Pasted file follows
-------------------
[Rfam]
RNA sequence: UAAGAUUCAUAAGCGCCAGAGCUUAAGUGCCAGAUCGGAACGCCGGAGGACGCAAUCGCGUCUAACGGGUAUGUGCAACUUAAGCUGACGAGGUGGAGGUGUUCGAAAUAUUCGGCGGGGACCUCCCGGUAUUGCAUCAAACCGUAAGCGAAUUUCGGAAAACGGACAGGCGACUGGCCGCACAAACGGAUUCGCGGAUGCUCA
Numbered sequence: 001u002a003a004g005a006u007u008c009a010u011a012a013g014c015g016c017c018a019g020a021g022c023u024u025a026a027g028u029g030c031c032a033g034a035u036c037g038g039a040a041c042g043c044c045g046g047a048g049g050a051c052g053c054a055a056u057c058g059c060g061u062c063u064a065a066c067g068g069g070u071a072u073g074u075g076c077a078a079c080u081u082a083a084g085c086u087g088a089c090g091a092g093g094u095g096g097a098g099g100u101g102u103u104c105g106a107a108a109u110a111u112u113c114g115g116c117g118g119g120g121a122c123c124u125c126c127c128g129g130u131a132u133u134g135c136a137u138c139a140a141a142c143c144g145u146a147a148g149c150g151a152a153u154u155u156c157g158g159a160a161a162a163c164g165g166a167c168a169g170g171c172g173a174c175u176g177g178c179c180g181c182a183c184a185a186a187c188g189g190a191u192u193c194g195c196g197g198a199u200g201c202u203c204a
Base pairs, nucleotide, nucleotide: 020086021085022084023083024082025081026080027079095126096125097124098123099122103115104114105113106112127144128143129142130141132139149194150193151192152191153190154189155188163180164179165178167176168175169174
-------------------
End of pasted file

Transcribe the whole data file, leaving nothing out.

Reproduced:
[Rfam]
RNA sequence: UAAGAUUCAUAAGCGCCAGAGCUUAAGUGCCAGAUCGGAACGCCGGAGGACGCAAUCGCGUCUAACGGGUAUGUGCAACUUAAGCUGACGAGGUGGAGGUGUUCGAAAUAUUCGGCGGGGACCUCCCGGUAUUGCAUCAAACCGUAAGCGAAUUUCGGAAAACGGACAGGCGACUGGCCGCACAAACGGAUUCGCGGAUGCUCA
Numbered sequence: 001u002a003a004g005a006u007u008c009a010u011a012a013g014c015g016c017c018a019g020a021g022c023u024u025a026a027g028u029g030c031c032a033g034a035u036c037g038g039a040a041c042g043c044c045g046g047a048g049g050a051c052g053c054a055a056u057c058g059c060g061u062c063u064a065a066c067g068g069g070u071a072u073g074u075g076c077a078a079c080u081u082a083a084g085c086u087g088a089c090g091a092g093g094u095g096g097a098g099g100u101g102u103u104c105g106a107a108a109u110a111u112u113c114g115g116c117g118g119g120g121a122c123c124u125c126c127c128g129g130u131a132u133u134g135c136a137u138c139a140a141a142c143c144g145u146a147a148g149c150g151a152a153u154u155u156c157g158g159a160a161a162a163c164g165g166a167c168a169g170g171c172g173a174c175u176g177g178c179c180g181c182a183c184a185a186a187c188g189g190a191u192u193c194g195c196g197g198a199u200g201c202u203c204a
Base pairs, nucleotide, nucleotide: 020086021085022084023083024082025081026080027079095126096125097124098123099122103115104114105113106112127144128143129142130141132139149194150193151192152191153190154189155188163180164179165178167176168175169174